Paul Andersen: Fair Game |

Paul Andersen: Fair Game

Paul Andersen
The Aspen Times
Aspen CO, Colorado

Planting the Tree Farm development in El Jebel is a “Field of Dreams,” build-it-and-they-will come delusion. Our development-addicted local economy needs to wean itself off rapid growth, not embrace it.

The Tree Farm represents yet another assault on the livability of the Roaring Fork Valley as traffic, pollution, noise and urban congestion congeal in a dark cloud over a once pastoral landscape.

And please don’t be swayed by bluster about green development. A white paper recently published by Holy Cross Energy warns that new development will only negate energy efficiency gains by adding to the overall demand for energy and the long term output of carbon. Environmentally, it would be better to plant more trees than more houses.

El Jebel is already facing a tsunami of development approvals. Adding the Tree Farm to the potential inventory at Willits and Shadowrock would only exacerbate growth pains.

That’s the wrong direction for Basalt and Eagle County if planners choose to heed public concerns about rapid growth and urbanized densities.

In the empty excavations at El Jebel, dust devils are the only visible activity. Work has stopped because there’s no money to build. Nobody wants to extend credit on speculative growth. Digging more holes in the ground is not going to change that, nor will granting more approvals for future development, banked on the vague hope that the local real estate market will soar again like a phoenix. That bird has been plucked.

If everything already approved were built up in the next five years, the midvalley could gain over a thousand new residents. That means a thousand new vehicles and more demand on sewer, water, schools, roads, police and social services, all of which translates into reduced services or tax hikes.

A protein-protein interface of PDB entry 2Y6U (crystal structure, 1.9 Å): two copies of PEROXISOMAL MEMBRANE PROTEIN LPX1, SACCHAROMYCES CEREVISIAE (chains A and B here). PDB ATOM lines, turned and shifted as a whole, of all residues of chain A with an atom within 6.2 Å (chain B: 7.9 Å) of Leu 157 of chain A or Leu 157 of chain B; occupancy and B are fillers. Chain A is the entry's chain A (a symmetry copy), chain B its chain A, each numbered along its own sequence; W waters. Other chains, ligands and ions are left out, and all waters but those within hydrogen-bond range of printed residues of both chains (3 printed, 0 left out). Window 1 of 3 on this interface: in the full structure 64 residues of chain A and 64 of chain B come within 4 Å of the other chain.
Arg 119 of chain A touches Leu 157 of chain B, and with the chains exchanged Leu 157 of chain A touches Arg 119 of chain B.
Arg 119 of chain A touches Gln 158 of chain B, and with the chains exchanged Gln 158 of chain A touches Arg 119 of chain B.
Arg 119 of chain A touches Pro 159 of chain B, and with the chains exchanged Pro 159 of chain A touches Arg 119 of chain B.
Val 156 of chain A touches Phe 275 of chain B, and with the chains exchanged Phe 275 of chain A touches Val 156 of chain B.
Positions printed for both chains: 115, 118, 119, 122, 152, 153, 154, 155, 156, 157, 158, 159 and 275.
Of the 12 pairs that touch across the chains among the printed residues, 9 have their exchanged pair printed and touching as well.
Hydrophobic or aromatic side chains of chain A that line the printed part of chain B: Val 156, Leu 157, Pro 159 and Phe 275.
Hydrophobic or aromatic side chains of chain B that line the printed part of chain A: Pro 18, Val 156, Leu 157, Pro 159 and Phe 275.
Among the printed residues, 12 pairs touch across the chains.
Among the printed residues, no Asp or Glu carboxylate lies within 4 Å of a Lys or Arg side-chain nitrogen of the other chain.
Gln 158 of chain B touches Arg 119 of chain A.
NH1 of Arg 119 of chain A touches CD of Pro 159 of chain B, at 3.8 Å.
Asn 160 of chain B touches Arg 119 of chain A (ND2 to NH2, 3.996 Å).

The developer has included an “affordable” housing component, but I seriously doubt that the asking prices will be affordable to people struggling in the faltering resort economy.

The only outcome of dumping new homes on our stagnant real estate market will be a lowering of regional property values through overabundance.

And where are all of these new residents supposed to come from? They won’t be flocking here to compete for limited jobs, and they won’t be retiring here with their failed retirement accounts. Pushing growth at this time reveals the limited vision of its advocates. Throwing new growth at new limits is the wrong approach.

If the Tree Farm is approved, what are the benefits to the community? Other than short term employment for contractors and pie-in-the-sky profits for the developer, I’m not coming up with any.

Basalt and Eagle County need to get together on a rational vision for El Jebel by agreeing on a build-out plan. Growth can’t go on forever, especially when the existing population wants to retain small town values rather than urbanized landscapes like the big ugly boxes at Willits.

If Eagle County decides to approve the Tree Farm, then the county should put a time limit on the approval so it can’t be banked far into the future. Otherwise, the midvalley will be trapped by past, outmoded decisions, and that’s not a smart planning position.

When a forest becomes overgrown, it loses health and vitality. Trees need space, not overcrowding. The Tree Farm represents too much density for the health of the community.

So please bring your pruning shears to the public hearing on the Tree Farm this Thursday, March 19, at the Eagle County Community Center in El Jebel. It’s time for some proactive thinning.

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